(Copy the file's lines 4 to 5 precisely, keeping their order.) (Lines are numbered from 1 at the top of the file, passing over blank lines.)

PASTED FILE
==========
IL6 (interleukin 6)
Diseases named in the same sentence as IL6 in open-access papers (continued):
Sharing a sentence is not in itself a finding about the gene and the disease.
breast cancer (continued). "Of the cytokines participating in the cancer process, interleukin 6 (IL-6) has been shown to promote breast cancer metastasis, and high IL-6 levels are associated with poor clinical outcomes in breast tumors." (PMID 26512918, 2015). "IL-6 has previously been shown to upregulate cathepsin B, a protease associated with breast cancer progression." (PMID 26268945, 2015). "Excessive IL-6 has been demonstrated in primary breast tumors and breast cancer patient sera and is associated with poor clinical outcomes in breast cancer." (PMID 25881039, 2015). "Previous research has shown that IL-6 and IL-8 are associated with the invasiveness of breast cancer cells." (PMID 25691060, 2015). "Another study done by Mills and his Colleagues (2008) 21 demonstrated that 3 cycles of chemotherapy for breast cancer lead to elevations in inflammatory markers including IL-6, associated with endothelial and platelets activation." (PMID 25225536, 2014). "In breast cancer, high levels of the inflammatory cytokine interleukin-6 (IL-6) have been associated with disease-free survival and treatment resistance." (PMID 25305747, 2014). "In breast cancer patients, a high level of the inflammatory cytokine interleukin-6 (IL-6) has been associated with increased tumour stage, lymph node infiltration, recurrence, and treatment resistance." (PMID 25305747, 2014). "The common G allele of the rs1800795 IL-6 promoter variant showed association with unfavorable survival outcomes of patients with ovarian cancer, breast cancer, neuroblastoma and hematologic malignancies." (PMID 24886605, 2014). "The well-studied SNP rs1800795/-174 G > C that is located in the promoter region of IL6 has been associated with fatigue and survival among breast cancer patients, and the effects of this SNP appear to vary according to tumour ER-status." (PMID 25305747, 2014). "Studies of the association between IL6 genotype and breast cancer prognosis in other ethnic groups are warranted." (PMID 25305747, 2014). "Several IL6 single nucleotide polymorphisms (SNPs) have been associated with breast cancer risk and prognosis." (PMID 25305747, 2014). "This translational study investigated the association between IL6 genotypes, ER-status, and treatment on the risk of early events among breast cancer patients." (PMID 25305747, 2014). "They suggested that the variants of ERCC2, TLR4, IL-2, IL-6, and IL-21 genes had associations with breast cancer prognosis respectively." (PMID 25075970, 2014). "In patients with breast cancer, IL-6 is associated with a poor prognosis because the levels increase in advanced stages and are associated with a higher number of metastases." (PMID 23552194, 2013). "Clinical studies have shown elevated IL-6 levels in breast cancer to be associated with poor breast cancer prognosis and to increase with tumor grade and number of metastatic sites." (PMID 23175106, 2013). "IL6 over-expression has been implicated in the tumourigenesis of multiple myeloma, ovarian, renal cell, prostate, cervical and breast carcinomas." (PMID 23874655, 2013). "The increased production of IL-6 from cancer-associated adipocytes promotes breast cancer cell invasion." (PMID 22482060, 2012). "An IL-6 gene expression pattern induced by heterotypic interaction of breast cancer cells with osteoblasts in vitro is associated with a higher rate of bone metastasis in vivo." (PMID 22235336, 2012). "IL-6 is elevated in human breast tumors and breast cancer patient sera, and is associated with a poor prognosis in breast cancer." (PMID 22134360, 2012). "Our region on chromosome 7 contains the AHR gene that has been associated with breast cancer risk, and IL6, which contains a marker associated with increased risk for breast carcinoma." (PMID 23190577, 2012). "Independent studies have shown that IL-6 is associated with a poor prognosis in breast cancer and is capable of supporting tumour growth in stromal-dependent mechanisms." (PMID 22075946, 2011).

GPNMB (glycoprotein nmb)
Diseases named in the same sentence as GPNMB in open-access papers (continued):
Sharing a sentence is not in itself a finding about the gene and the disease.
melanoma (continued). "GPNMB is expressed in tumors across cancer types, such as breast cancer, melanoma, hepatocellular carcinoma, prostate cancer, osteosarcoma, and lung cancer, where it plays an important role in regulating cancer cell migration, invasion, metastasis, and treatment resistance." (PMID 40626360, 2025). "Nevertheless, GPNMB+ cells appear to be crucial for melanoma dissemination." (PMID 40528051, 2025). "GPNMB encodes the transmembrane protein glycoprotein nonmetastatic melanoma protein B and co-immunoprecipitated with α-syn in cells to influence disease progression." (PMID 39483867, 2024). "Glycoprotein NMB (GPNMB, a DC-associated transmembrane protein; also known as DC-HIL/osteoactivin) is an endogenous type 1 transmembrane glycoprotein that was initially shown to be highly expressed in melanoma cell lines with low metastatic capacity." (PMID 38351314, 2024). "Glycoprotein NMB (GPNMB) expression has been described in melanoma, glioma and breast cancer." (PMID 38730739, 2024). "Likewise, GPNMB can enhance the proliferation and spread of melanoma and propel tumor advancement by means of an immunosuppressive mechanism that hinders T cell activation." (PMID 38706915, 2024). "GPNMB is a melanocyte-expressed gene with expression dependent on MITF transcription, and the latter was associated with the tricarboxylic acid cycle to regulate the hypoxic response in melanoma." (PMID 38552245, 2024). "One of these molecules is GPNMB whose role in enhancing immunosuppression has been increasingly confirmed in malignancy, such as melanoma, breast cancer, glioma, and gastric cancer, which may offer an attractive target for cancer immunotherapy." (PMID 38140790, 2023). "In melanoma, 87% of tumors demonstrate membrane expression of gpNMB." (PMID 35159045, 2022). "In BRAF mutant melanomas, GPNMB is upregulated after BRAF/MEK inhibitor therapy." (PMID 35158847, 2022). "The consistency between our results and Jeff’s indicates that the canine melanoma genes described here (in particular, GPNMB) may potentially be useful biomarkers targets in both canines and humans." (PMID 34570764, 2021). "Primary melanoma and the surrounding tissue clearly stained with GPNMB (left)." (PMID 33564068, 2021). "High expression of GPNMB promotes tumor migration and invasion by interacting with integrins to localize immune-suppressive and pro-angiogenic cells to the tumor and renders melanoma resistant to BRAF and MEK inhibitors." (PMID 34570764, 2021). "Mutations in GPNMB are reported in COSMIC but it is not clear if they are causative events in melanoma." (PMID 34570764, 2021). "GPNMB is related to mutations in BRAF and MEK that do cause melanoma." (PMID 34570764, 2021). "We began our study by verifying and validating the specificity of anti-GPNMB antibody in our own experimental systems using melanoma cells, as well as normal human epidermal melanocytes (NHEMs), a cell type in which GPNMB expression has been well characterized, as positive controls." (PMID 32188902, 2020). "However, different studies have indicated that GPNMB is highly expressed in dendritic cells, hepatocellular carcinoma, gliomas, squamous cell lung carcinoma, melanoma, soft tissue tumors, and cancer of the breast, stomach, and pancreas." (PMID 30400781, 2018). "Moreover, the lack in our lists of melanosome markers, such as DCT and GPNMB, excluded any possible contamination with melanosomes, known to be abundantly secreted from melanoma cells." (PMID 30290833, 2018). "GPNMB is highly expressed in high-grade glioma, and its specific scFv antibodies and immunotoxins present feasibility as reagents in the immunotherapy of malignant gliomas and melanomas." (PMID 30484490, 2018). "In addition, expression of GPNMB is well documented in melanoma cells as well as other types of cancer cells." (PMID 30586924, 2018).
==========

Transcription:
breast cancer (continued). "Of the cytokines participating in the cancer process, interleukin 6 (IL-6) has been shown to promote breast cancer metastasis, and high IL-6 levels are associated with poor clinical outcomes in breast tumors." (PMID 26512918, 2015). "IL-6 has previously been shown to upregulate cathepsin B, a protease associated with breast cancer progression." (PMID 26268945, 2015). "Excessive IL-6 has been demonstrated in primary breast tumors and breast cancer patient sera and is associated with poor clinical outcomes in breast cancer." (PMID 25881039, 2015). "Previous research has shown that IL-6 and IL-8 are associated with the invasiveness of breast cancer cells." (PMID 25691060, 2015). "Another study done by Mills and his Colleagues (2008) 21 demonstrated that 3 cycles of chemotherapy for breast cancer lead to elevations in inflammatory markers including IL-6, associated with endothelial and platelets activation." (PMID 25225536, 2014). "In breast cancer, high levels of the inflammatory cytokine interleukin-6 (IL-6) have been associated with disease-free survival and treatment resistance." (PMID 25305747, 2014). "In breast cancer patients, a high level of the inflammatory cytokine interleukin-6 (IL-6) has been associated with increased tumour stage, lymph node infiltration, recurrence, and treatment resistance." (PMID 25305747, 2014). "The common G allele of the rs1800795 IL-6 promoter variant showed association with unfavorable survival outcomes of patients with ovarian cancer, breast cancer, neuroblastoma and hematologic malignancies." (PMID 24886605, 2014). "The well-studied SNP rs1800795/-174 G > C that is located in the promoter region of IL6 has been associated with fatigue and survival among breast cancer patients, and the effects of this SNP appear to vary according to tumour ER-status." (PMID 25305747, 2014). "Studies of the association between IL6 genotype and breast cancer prognosis in other ethnic groups are warranted." (PMID 25305747, 2014). "Several IL6 single nucleotide polymorphisms (SNPs) have been associated with breast cancer risk and prognosis." (PMID 25305747, 2014). "This translational study investigated the association between IL6 genotypes, ER-status, and treatment on the risk of early events among breast cancer patients." (PMID 25305747, 2014). "They suggested that the variants of ERCC2, TLR4, IL-2, IL-6, and IL-21 genes had associations with breast cancer prognosis respectively." (PMID 25075970, 2014). "In patients with breast cancer, IL-6 is associated with a poor prognosis because the levels increase in advanced stages and are associated with a higher number of metastases." (PMID 23552194, 2013). "Clinical studies have shown elevated IL-6 levels in breast cancer to be associated with poor breast cancer prognosis and to increase with tumor grade and number of metastatic sites." (PMID 23175106, 2013). "IL6 over-expression has been implicated in the tumourigenesis of multiple myeloma, ovarian, renal cell, prostate, cervical and breast carcinomas." (PMID 23874655, 2013). "The increased production of IL-6 from cancer-associated adipocytes promotes breast cancer cell invasion." (PMID 22482060, 2012). "An IL-6 gene expression pattern induced by heterotypic interaction of breast cancer cells with osteoblasts in vitro is associated with a higher rate of bone metastasis in vivo." (PMID 22235336, 2012). "IL-6 is elevated in human breast tumors and breast cancer patient sera, and is associated with a poor prognosis in breast cancer." (PMID 22134360, 2012). "Our region on chromosome 7 contains the AHR gene that has been associated with breast cancer risk, and IL6, which contains a marker associated with increased risk for breast carcinoma." (PMID 23190577, 2012). "Independent studies have shown that IL-6 is associated with a poor prognosis in breast cancer and is capable of supporting tumour growth in stromal-dependent mechanisms." (PMID 22075946, 2011).

GPNMB (glycoprotein nmb)